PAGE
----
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PROJECT INFOGRAPHIC

What Is Exploratory Drilling?

Also known as diamond core drilling, this precision exploration technique enables scientists to sample and study deep, subsurface rocks without invasive excavation.

Rob Bergmann

President, F3 Gold

Understanding The Process

F3 Gold is comprised of a highly-specialized technical field team trained in the study of Earth. Our team of geologists are essentially Earth detectives; we use science to uncover the story of how our planet was formed over billions of years, from stardust to the modern world we know today. 

As an exploration company, F3 Gold performs many technical activities, or ‘gathering clues’, as part of our scientific investigation process in search of a mineral deposit. Most of these exploration activities take place on the surface, and include mapping, sampling, microscopy, modeling, geophysics, and data analysis.

While these tools begin to provide us a detailed picture of the geology we’re exploring, they are limited to what we can see from the surface. Once we’ve pieced together enough clues to identify certain targets (subsurface areas of interest) that we’d like to collect more data on, we use a precision sampling technique called exploratory core drilling to access these ancient rock specimens deep underground.

GATHERING CLUES

A technical field team of geologists will explore from the surface using a variety of tools and instruments to map, sample, test, and model in order to identify targets (AOI).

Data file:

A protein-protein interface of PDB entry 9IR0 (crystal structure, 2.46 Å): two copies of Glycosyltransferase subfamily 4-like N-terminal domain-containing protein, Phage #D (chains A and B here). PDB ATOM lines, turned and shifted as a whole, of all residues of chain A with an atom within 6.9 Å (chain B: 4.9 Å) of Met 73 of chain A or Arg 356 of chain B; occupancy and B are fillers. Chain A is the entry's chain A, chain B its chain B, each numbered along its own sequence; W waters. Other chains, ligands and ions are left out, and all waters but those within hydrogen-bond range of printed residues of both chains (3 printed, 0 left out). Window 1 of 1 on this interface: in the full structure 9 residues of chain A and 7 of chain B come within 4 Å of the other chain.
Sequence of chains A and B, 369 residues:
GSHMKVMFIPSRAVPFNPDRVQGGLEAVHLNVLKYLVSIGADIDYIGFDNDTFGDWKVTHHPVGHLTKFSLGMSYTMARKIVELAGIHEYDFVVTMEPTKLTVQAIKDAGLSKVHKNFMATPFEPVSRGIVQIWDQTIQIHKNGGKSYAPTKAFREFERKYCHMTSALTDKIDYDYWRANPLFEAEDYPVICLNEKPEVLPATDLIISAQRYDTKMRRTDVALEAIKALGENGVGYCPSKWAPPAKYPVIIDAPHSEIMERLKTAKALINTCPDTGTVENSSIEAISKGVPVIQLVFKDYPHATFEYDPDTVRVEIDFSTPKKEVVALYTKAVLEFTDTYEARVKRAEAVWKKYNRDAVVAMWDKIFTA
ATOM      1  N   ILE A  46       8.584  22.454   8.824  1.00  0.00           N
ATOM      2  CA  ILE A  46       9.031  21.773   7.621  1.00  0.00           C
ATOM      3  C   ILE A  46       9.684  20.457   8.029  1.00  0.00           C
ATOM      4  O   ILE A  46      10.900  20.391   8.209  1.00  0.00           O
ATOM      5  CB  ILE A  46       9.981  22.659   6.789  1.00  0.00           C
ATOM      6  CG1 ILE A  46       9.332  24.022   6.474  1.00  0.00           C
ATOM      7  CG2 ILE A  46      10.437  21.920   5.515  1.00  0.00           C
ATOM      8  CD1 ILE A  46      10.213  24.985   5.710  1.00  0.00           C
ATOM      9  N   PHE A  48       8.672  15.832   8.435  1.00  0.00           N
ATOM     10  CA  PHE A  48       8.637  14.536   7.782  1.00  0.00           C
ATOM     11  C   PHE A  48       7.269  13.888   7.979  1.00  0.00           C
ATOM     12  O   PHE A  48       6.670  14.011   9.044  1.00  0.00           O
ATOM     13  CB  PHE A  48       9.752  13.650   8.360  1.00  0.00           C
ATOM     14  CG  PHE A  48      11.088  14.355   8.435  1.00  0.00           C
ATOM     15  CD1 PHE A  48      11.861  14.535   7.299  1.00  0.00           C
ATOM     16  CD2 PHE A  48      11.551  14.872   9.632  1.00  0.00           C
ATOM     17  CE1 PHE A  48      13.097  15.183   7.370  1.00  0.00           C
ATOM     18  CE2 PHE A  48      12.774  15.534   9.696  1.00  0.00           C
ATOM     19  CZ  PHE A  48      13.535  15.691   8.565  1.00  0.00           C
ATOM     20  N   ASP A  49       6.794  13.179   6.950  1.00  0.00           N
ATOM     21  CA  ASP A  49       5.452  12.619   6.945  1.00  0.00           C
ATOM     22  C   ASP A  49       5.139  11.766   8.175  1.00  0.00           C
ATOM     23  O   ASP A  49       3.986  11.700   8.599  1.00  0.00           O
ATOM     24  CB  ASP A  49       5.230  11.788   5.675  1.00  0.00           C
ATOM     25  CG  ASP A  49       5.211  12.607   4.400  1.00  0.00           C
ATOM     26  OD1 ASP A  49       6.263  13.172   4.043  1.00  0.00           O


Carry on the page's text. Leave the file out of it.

THE TRUTH MACHINE

After gathering clues that begin to formulate a hypothesis or ‘picture’ of the subsurface, the team must use a core drill to extract a sample that may prove their theory.

BIG DATA, SMALL PACKAGE

While a drill core sample is pulled from a small hole about the diameter of a baseball, the geologists can gather thousands of critical data points from just one segment.

|  So What Does Exploratory Drilling Look Like?

Exploratory core drilling, also known as diamond core drilling, uses a cylindrical bit with embedded industrial diamonds, which rotates at the end of a drill rod (or pipe). The opening at the end of the diamond bit allows a solid column of rock to move up into the drill pipe and be recovered at the surface without invasive digging.

|  Exploratory Drilling By The Numbers

|  Exploratory Drilling: A Visual Timeline

Site Setup

The exploratory drill pad site setup requires a truck-mounted rig and light surface equipment occupying approximately 2,500 sq. feet.

Site Operation

An exploratory drill pad site requires light vehicle traffic and small surface footprint throughout the drilling operation. 

Site Conclusion

After completing the exploratory drilling operations, the drill holes are sealed and capped in compliance with all regulations.

Site Reclamation

The exploratory drill site is reseeded and reclaimed in compliance with all regulations to it’s original condition (or better.)

|  ADDITIONAL INFORMATION

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